JAMES WOODCOCK/Gazette Staff – Kaile Milton plays with her 14-month-old daughter, Skylie. Skylie recently had stem cell surgery in China to correct blindness caused by septo-optic dysplasia. Skylie and her family spent 28 days in China for her treatment.
Skylie Milton’s grandma held out a cracker while standing on the other side of the room.
“Come on, Skylie, come get a cracker,” she said.
The 14-month-old Billings girl whipped her head around, smiled from ear to ear and hobbled across the living room toward the snack.
Once Skylie got within its grasp, she reached out, took the cracker and brought it to her mouth.
It’s something she couldn’t have done just a few months ago when she could see only about a foot away.
Thanks to stem cell research, and $40,000 raised by the community to send Skylie to China for stem cell injections, the giggling girl can now see just beyond 25 feet.
“It’s just amazing, it’s awesome,” said Skylie’s mom, Kaile Milton.
Lying beside Skylie on the floor as she played with blocks, Milton still seemed to not believe her girl could see.
The doctors in China shared her amazement, Milton said.
“They were surprised she took to it so well,” Milton said. “Usually they don’t see that much progress that quickly.”
Because the type of stem cell therapy the family settled on is considered experimental in the United States, the family had trouble finding a doctor in the area who would support them. It was further research that led them to China.
Skylie received seven stem cell injections geared toward improving the her eyesight.
Skylie was born missing her septum pellucidum, the part of the brain that separates the right and left hemispheres. Without it, her optic nerves never fully developed, diminishing her eyesight.
In addition, doctors determined that Skylie suffers from septo-optic dysplasia, which affects both her eyesight and the hormones related to the pituitary gland. It affects about 1 in 10,000 births, according to the National Library of Medicine.
To improve their daughter’s eyesight, the Miltons settled on stem cell injections and then looked to the community for help. The response was overwhelming.
The person who stands out the most to Milton’s mind is Dana Lariviere of Billings, who volunteered to head a fundraiser that helped raise more than $11,000.
“We wouldn’t have made the trip without them all,” Milton said.
The family was able to stay in a room at the hospital, putting them close to Skylie during her 28 days abroad.
Most of the injections were given through her arm, though a few had to be given through her head.
“Watching the IV was horrible,” Milton said. “One day they had to poke her seven times, then eventually just had to put it in her head. But she took to it really well.”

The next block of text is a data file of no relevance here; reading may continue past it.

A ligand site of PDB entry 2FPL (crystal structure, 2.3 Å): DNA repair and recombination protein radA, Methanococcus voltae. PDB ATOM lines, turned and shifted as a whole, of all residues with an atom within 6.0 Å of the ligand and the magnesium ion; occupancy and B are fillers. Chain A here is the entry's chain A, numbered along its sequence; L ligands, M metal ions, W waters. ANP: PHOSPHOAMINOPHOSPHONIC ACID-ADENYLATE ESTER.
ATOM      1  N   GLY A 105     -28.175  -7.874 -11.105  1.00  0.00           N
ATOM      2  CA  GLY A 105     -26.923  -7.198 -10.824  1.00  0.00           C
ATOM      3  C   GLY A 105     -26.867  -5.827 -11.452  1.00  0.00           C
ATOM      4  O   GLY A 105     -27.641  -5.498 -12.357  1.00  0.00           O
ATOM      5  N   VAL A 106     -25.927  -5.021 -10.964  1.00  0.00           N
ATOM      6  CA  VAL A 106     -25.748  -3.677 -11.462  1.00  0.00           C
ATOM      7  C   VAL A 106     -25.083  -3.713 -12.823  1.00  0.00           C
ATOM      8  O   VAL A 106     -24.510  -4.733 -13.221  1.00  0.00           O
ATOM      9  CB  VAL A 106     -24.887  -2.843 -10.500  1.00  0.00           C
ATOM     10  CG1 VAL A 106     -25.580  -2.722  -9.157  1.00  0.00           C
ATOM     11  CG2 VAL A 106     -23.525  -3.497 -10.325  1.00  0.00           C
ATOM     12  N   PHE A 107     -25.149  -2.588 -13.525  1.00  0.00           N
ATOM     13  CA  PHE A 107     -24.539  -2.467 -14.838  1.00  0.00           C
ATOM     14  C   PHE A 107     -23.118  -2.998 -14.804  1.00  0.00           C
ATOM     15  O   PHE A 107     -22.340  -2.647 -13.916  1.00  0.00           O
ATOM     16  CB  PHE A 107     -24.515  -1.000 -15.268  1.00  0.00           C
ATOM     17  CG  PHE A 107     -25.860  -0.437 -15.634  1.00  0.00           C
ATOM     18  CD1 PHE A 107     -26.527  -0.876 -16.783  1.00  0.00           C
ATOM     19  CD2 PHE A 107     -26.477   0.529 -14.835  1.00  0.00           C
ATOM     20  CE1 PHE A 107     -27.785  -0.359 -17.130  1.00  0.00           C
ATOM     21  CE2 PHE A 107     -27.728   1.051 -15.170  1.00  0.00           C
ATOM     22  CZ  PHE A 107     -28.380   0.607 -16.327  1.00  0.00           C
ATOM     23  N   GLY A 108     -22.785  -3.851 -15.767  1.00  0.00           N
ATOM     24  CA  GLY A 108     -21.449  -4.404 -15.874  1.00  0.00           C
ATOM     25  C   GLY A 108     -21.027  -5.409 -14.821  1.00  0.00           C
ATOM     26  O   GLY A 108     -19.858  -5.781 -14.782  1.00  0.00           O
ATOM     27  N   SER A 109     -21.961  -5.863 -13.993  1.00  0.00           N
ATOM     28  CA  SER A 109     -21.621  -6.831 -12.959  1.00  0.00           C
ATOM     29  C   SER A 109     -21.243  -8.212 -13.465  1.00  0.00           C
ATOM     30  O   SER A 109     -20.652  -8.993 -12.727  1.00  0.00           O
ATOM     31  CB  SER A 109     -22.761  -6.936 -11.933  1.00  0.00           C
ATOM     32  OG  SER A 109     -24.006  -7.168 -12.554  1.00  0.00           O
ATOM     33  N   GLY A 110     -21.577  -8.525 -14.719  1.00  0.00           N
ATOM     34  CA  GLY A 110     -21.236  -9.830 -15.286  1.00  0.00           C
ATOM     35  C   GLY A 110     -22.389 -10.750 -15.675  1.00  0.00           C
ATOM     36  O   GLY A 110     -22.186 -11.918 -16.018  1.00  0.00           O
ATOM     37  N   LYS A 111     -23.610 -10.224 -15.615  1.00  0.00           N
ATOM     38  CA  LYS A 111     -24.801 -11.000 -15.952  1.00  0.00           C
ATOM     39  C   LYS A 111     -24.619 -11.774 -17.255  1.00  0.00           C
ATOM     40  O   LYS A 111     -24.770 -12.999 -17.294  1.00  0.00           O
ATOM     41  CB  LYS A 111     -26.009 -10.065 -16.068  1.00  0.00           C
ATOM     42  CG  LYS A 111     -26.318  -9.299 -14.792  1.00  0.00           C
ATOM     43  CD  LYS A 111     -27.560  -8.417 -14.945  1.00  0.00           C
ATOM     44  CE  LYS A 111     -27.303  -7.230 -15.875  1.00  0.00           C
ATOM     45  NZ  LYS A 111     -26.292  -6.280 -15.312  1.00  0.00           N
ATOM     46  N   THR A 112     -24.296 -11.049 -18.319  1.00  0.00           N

To help soothe the child, the doctors would sing her “Old MacDonald” in Chinese.
When she wasn’t receiving an injection, Skylie was undergoing rehabilitation treatments to help keep her blood flowing and the stem cells stimulated, including acupressure, electrical stimulation, walking training and cup therapy five times a week.
To continue her progress, Milton said they make sure to massage around her eyes and her head.
It’s unknown whether Skylie will need additional stem cell injections through the procedure, which is not available in the United States.
During Skylie’s treatment, the Miltons met two other couples going through the same procedure, both from the United States.
When they weren’t waiting in the hospital, the group was able to go into the city and take in the culture.
It was quite a shock, especially seeing strangers’ adoration for Skylie.
“We couldn’t even go to the store, it would take an hour to get down the aisle,” said Rel, the grandmother. “People were taking pictures with her.
“They were very warm and loving toward her; we couldn’t keep her away from everyone.”
Suffering from jet lag and exhausted from the daily procedures, the family mostly stuck to the hotel, watching movies and having pizza and McDonalds delivered to the room.
“It was definitely close quarters,” Rel said. “You don’t get to venture off too much by yourself.”
Skylie came home on Aug. 1, and not a moment too soon. The last few weeks of treatment were miserable.
It wasn’t because of the injections. Skylie was teething.
“She was not feeling good at all,” Milton said. “She was cranky.”
Now when she is fussy, all Milton has to do is start counting, holding up her fingers for her daughter to see.
Her crying calms down and changes to laughter as she starts clapping her hands, gets up and moves on to her next adventure.